Steve Wysocki was nervous. He was bringing a black friend home to have dinner with his conservative Catholic Polish family and he wondered if his parents would like Charlie.

He never figured they would adopt him.

"We fell in love with him," said Pat Wysocki, Steve's mother.

Five years later, Charlie D. (for DeGraffenreid, his former name) Wysocki is the most promising freshman on the University of Maryland football team. He is a sturdy tailback who runs with his head down and his heart full of joy.

He figures he never would be here if the Wysockis hadn't taken him in, and he attempts to pay them back on every report card, and in every yard he runs. He played his best game ever, rushing for 274 yards, after he promised his hospitalized sister Mille that he would play for her.

"I owe them everything," said Wysocki. "My goal is to play pro, and if I do, I'm not going to foret them.

After that first dinner, Charlie was invited for dinner every week. Soon it was every night. And then, every meal. They gave him a key so he wouldn't miss breakfast if the rest of the family had already gone, or was not yet up.

Gradually, Charlie brought his belongings over and began living with the Wysockis in their spacious home in Wilkes-Barre, Pa.

"I had really only seen white people when I shined their shoes," said Wysocki.

It was a job he dislike, but he needed the money to supplement a diet built mainly of cola and candy bars. There were 14 children in Charlie's family, and his father died when Charlie was in 10th grade.

"I always heard that I would never amount to anything," said Wysocki. "I love my first mom. It's hard to put into words what happened."

Wysocki was not getting along with one of his older brothers, and this encouraged him to stay away as often as possible. When the Wysockis began attending to Charlie's routine medical needs, they began to feel concerned about the legality of what they were doing for Charlie. People have run into legal problems for doing nice things for other people's children.

The Wysockis brought up the subject of legal custody with Charlie. Charlie said no.

"He asked us to adopt him," said Mrs. Wysocki.

"We had always wanted more children, but we were unable to have them," said Stan Wysocki, Steve's father.

Surely Charlie's natural mother did not enjoy signing the necessary papers, giving up her 15-year-old son for adoption. But, like the Wysockis, she wanted what was best for him.

"She was down a little bit," said Charlie Wysocki. "I take her up a present on Mother's Day. She's happy to see that I'm doing good.

"I knew what I was doing was the right thing. This wasn't just something we popped into. I was old enough to make decision, and I have no regrets.At first it was hard, but everything worked out.

"My (natural) brother Tom is one of my biggest fans. He comes to the house once in a while and has a drink with my father.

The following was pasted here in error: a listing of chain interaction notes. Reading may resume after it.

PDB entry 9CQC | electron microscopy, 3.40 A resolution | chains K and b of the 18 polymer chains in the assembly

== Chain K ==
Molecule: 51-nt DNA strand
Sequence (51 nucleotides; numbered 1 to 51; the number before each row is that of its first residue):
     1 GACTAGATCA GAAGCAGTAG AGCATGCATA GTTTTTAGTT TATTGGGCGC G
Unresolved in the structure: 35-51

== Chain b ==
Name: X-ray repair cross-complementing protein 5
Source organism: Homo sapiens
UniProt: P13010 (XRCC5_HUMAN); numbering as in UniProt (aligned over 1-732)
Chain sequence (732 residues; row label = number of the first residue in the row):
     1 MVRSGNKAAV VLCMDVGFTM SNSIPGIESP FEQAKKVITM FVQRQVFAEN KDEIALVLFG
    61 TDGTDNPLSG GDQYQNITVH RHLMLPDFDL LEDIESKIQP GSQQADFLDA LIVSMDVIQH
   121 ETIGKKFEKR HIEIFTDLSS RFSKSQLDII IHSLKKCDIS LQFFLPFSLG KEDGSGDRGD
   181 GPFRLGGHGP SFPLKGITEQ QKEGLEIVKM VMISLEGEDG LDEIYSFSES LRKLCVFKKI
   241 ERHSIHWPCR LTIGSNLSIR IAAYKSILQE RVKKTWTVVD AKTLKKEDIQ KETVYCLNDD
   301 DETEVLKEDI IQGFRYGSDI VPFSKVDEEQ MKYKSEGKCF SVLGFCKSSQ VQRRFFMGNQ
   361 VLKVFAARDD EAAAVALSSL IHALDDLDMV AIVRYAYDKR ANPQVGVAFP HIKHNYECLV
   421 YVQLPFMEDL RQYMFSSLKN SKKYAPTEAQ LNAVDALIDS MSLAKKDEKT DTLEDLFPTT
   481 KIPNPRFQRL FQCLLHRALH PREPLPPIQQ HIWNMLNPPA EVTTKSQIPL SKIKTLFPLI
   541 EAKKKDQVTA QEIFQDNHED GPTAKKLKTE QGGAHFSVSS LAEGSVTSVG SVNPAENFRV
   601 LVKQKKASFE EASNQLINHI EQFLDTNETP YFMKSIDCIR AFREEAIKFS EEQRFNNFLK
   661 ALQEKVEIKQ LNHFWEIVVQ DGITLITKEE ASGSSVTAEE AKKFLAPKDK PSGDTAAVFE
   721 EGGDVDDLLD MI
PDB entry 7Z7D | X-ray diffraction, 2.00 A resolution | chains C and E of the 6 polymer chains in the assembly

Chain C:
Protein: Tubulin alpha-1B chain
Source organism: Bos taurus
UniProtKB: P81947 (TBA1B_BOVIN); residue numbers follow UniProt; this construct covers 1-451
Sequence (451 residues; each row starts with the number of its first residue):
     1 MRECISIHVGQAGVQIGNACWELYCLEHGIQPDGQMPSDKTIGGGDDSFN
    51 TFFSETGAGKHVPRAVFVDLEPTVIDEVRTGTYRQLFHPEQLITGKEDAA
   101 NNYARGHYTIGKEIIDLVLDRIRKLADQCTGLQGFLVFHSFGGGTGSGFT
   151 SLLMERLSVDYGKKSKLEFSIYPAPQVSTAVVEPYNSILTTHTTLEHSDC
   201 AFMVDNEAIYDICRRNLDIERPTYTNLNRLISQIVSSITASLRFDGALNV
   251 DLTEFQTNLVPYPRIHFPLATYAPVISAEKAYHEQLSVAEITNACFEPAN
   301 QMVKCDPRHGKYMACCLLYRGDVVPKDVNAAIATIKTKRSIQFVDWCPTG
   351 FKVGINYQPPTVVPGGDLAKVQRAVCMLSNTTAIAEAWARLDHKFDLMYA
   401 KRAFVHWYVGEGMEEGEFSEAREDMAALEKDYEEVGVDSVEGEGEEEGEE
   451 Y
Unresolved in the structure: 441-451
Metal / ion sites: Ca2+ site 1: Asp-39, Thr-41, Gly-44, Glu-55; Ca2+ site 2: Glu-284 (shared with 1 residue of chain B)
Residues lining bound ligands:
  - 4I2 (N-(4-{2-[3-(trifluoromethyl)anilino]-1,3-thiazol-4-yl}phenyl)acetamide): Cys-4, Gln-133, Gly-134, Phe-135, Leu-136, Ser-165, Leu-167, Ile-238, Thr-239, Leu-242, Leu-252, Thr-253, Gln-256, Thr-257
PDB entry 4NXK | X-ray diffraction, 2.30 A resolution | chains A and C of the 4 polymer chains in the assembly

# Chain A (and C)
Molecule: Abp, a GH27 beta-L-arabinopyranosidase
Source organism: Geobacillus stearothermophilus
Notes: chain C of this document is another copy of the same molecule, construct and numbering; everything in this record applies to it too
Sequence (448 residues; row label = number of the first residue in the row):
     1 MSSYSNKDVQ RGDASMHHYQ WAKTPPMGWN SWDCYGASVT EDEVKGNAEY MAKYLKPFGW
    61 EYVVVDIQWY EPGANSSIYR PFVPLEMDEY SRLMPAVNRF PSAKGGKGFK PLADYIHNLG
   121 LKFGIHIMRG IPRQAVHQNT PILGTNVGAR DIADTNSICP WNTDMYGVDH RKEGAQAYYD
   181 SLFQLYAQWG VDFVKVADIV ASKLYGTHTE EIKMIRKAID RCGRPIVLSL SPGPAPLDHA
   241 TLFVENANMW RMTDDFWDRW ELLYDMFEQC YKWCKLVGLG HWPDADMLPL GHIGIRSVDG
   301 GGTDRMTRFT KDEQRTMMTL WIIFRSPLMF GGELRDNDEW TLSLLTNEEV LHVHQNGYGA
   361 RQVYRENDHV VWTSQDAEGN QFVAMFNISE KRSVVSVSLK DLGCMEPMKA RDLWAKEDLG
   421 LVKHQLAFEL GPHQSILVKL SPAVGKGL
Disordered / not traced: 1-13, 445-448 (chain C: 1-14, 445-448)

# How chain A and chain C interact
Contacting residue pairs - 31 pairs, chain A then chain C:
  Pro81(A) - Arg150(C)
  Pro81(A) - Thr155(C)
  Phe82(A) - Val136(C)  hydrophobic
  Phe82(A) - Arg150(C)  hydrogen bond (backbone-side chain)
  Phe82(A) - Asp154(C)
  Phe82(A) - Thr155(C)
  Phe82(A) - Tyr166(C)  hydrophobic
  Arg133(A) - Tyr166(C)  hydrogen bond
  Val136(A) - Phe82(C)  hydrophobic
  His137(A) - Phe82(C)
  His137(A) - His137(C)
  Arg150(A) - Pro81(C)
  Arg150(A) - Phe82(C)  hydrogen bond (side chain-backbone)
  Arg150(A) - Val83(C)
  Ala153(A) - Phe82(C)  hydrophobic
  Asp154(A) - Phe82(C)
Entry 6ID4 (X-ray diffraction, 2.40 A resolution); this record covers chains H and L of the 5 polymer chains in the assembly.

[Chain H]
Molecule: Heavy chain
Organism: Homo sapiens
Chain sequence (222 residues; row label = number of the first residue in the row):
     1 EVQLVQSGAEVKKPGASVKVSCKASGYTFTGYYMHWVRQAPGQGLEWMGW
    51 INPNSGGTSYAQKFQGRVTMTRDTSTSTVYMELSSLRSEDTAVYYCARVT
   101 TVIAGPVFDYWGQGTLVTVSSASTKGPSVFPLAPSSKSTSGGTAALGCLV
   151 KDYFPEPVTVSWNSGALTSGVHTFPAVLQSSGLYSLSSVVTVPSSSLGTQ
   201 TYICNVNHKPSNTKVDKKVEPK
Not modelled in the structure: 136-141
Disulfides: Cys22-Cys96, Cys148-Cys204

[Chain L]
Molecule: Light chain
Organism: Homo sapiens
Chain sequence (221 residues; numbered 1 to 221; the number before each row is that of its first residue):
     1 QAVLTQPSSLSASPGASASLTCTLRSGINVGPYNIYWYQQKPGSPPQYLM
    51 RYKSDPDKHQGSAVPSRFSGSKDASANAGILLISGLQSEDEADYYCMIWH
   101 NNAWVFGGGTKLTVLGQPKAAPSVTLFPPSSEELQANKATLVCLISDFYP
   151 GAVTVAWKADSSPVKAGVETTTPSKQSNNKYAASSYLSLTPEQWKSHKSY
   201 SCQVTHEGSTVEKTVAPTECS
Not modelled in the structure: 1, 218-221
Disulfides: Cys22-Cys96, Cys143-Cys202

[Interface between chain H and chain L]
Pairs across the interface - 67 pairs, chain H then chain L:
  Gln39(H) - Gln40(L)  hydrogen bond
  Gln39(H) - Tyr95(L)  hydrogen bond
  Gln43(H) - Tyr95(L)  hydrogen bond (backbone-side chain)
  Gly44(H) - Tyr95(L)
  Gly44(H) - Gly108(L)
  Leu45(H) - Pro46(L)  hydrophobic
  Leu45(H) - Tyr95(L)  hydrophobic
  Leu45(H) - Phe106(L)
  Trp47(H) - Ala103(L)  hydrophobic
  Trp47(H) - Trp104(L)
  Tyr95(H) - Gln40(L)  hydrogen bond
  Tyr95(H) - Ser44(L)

"We never looked at it as a black-white thing," said Wysocki, reflecting on the adoption. "I'm not changing my identity, I'm black and that's never going to change. If you're a true person, that's all that matters. I have two best friends at home - one's black and one's white. My black friend comes over for dinner on Sunday, and my dad is helping him get started out in business."

Stan Wysocki, who owns a swimming pool company and a masonery contract firm, said he and his wife "thought we might have repercussions from the neighbors. But everyone loves him. It's really something.

"Everything just jibed. Nobody had to adjust to anything."

The Wysockis worried about how their son and daughter would react. Pat says, "Come to us with tears in her eyes and said, 'Don't let him leave us.'

"He's a wonderful contribution to our family. The house is dead without him. After we drove him down here, I cried all the way home."

Wysocki, who has had two outstanding scrimmages, is already one of the most popular students on campus. Wysocki even had occasion to meet Redskin defender Pete Wysocki, who, as it turns out, is a cousins of his second family. The new cousins posed for pictures and had a good laugh.

The Wysockis did not know Charlie had taken their last name until they went to a PTA meeting last year and saw the name "Charlie D. Wysocki" written across the top of his papers. They have made it his legal name, by his request.

"They've given me everything else. Why not their name?" said Wysocki. "Everything I do is for my family."

After his adoption, the Wysockis sent him to a reading clinic (Steve also had to go) and set up strict study rules. His grades, which had been poor, came up.

"I'll never forget one report card, he ran in to show me," said Pat. "There were five As and one C. He made the honor roll."

Charlie also has converted to Catholicism, and, like the rest of the Wysockis, he wears a St. Jude medal around his neck. St. Jude is the "patron saint of hopeless cases."